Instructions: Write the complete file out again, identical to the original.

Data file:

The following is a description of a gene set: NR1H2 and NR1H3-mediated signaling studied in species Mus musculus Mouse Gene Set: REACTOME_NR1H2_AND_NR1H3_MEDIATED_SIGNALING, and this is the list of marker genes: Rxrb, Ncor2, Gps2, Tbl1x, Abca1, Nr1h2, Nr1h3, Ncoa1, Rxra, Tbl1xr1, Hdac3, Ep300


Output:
The following is a description of a gene set: NR1H2 and NR1H3-mediated signaling studied in species Mus musculus Mouse Gene Set: REACTOME_NR1H2_AND_NR1H3_MEDIATED_SIGNALING, and this is the list of marker genes: Rxrb, Ncor2, Gps2, Tbl1x, Abca1, Nr1h2, Nr1h3, Ncoa1, Rxra, Tbl1xr1, Hdac3, Ep300